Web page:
Proverbs for Living

NextSunday Study Proverbs for Living

Proverbs for Living

Study by Mark McElroy
Commentary by Cecil Sherman

Proverbs for Living Print Study $5.99

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eBook: 4.99

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Brief Description

Tomorrow, and tomorrow and tomorrow / creeps in this petty pace from day to day, / To the last syllable of recorded time, / And all our yesterdays have lighted fools / The way to dusty death. Out, Out, brief candle / Life’s but a walking shadow, a poor player/ That struts and frets his hour upon the stage / and then is heard no more. It is a tale / Told by an idiot. Full of sound and fury/ Signifying nothing.
—Shakespeare, Macbeth, V.v. 17.

Shakespeare’s Macbeth speaks these words upon hearing the news of Lady Macbeth’s death. Such a profound loss stirred within him an equally profound reflection about life. What does life mean? Does it really matter? Will the world notice I was here? Macbeth’s response leaves little mystery as to why this play is known as a tragedy. Possibly the darkest tragedy of all is that Macbeth, alive and speaking, concludes that life is “a tale told by an idiot.”

Fortunately, Macbeth’s words aren’t the final judgment about life. The witness of those who know the Lord is that life is great, important, and fulfilling. Or, at least, it can be. If it were up to the Lord, everyone’s life would be everything Macbeth thinks it isn’t. If it were up to the Lord, all would enjoy a sense of purpose, a sense of place, and the experience of grace. But, and this isn’t a tragedy, it is not up the Lord. It is up to you.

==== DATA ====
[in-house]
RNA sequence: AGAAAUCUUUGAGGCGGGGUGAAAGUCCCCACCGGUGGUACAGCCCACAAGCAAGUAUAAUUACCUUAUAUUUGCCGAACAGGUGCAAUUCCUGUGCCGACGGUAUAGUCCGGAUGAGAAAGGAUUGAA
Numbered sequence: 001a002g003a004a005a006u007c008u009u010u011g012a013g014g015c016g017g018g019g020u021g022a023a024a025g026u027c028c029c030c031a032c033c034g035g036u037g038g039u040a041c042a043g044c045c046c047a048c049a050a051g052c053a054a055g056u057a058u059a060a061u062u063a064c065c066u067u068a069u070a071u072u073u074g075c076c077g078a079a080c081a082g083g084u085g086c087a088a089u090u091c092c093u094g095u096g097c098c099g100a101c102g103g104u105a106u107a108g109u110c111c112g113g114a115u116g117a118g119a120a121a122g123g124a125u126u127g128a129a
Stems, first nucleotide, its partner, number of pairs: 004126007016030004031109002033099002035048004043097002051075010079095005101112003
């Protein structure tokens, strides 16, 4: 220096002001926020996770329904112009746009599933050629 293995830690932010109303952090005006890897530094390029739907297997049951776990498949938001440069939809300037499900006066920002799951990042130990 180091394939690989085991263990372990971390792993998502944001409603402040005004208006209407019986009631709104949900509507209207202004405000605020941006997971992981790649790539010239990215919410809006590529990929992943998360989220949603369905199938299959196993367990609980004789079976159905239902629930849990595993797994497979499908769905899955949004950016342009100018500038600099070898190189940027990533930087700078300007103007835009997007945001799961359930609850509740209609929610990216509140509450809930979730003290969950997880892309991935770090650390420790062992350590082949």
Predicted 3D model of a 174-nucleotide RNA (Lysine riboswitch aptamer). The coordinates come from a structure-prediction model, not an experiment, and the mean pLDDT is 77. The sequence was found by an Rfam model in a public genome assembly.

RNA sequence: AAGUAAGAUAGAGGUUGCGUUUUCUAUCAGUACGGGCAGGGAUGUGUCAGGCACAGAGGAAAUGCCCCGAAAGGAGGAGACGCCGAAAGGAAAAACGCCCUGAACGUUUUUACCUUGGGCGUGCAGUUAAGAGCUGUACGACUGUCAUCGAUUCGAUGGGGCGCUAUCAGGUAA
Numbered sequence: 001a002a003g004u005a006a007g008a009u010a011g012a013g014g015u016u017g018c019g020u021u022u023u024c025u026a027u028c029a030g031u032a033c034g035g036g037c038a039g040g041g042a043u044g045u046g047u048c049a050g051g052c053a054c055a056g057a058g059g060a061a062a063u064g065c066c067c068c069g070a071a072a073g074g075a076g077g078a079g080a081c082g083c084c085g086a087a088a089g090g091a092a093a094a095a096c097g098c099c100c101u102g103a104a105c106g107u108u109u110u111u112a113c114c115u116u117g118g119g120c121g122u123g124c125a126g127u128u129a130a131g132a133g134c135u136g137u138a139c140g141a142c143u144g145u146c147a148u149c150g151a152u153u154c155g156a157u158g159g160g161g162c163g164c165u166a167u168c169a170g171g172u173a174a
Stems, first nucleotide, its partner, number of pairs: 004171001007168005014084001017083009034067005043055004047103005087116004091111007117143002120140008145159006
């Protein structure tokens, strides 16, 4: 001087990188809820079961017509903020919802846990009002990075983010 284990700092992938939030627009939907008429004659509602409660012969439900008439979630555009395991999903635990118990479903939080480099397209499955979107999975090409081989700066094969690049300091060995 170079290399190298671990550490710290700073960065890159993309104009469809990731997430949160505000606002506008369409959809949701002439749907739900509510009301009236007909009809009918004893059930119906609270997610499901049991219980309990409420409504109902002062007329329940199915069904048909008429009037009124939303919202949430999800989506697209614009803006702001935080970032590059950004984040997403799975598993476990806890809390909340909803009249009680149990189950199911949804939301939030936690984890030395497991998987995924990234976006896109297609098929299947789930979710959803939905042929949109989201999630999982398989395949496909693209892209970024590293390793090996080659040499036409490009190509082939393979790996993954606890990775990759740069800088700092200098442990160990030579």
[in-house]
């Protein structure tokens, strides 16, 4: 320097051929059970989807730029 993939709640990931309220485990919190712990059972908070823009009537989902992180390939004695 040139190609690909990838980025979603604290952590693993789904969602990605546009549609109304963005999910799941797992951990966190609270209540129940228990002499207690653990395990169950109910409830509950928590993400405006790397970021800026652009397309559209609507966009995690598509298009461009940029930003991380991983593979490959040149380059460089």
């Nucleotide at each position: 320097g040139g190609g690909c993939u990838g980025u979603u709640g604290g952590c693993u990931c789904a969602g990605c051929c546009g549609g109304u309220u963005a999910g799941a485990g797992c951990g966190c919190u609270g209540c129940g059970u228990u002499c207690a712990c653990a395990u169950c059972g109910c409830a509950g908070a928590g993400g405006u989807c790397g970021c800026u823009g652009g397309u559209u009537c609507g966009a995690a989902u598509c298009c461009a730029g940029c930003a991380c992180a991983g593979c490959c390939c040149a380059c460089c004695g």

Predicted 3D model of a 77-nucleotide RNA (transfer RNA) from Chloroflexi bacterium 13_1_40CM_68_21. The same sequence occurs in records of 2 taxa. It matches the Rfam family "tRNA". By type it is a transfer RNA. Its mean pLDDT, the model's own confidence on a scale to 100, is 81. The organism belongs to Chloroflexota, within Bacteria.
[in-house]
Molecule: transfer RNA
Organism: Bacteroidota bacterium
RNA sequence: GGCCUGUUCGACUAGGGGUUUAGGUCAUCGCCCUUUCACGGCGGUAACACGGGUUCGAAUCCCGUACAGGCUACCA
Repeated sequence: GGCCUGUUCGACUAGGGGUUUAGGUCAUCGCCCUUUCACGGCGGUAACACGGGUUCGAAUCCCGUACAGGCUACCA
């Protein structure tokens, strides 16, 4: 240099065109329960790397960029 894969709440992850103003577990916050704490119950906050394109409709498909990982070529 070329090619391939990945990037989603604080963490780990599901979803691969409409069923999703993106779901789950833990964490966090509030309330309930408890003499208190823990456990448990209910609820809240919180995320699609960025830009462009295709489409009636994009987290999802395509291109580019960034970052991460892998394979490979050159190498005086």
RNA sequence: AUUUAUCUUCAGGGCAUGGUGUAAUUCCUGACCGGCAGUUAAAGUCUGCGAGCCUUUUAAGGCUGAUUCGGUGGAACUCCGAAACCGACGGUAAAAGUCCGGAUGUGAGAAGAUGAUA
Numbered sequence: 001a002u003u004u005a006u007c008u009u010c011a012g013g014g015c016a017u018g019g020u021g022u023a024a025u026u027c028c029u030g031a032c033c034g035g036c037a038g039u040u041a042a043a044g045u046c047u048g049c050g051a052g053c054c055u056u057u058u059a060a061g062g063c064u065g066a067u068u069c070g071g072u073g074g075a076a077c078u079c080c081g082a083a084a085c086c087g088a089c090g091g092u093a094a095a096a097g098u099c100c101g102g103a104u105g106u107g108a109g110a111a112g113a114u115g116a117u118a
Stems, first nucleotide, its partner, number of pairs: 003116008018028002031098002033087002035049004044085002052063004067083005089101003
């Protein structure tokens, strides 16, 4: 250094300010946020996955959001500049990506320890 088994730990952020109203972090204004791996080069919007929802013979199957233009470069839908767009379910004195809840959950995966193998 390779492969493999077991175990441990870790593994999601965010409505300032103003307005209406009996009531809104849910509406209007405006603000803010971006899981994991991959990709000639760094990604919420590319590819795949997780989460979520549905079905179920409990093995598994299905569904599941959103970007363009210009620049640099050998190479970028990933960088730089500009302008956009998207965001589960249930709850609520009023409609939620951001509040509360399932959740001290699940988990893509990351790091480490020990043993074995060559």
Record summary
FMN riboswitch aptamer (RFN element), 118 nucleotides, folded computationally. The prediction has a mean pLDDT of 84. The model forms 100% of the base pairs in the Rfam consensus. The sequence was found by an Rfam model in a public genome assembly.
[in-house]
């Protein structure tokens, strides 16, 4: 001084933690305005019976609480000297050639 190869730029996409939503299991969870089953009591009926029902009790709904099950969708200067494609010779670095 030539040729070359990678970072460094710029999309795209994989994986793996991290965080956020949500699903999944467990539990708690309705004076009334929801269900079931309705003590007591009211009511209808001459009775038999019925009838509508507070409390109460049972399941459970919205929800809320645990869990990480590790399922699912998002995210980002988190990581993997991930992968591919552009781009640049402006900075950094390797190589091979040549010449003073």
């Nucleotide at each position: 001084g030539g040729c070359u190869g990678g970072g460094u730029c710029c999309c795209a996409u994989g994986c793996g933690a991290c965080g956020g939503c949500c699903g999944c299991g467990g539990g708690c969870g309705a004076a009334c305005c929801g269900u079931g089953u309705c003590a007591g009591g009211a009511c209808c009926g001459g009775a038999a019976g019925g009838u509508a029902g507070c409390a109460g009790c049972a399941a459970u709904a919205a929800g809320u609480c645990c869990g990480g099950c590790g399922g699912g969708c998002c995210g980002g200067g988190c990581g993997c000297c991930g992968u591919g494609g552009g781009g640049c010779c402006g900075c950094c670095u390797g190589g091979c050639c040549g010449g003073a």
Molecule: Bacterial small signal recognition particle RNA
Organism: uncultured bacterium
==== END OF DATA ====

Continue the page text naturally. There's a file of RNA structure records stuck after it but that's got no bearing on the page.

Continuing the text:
Long ago, a community of wise teachers committed themselves to the ways of the Lord, the God of Abraham and Moses. While they were full of wisdom, they were equally full of concern for the young. These wise teachers were committed to teaching the young a very simple truth: There is a good life to be had—a life lived in faithfulness to the Lord. They spoke of this good life as a pursuit for wisdom. They knew the good life or the life of wisdom isn’t a one-time choice, but involves a lifetime of choosing—choosing justice, self-restraint, and compassion.

A collection of teachings from these wise teachers became very important for the church, and today we know it as the book of Proverbs. “The fear of the LORD is the beginning of wisdom” is a central theme of the book. How does one parent, conduct business, speak to a neighbor, manage finances, and prepare for retirement in a manner that is full of the Lord’s wisdom? Proverbs attempts to provide a practical manual for living for those who love the Lord.

Materials Included
• 4 Sessions of Learner’s Materials
• 4 Sessions of Teaching Materials
• 4 Handouts

Sessions Included
1. Becoming Wise
2. Wise Wealth
3. Wise Talk
4. Wise Character

Age Group


1. Proverbs 1:1-7; 3:1-10
2. Proverbs 10:1-15
3. Proverbs 18:21; 16:23-30
4. Proverbs 31:10-31

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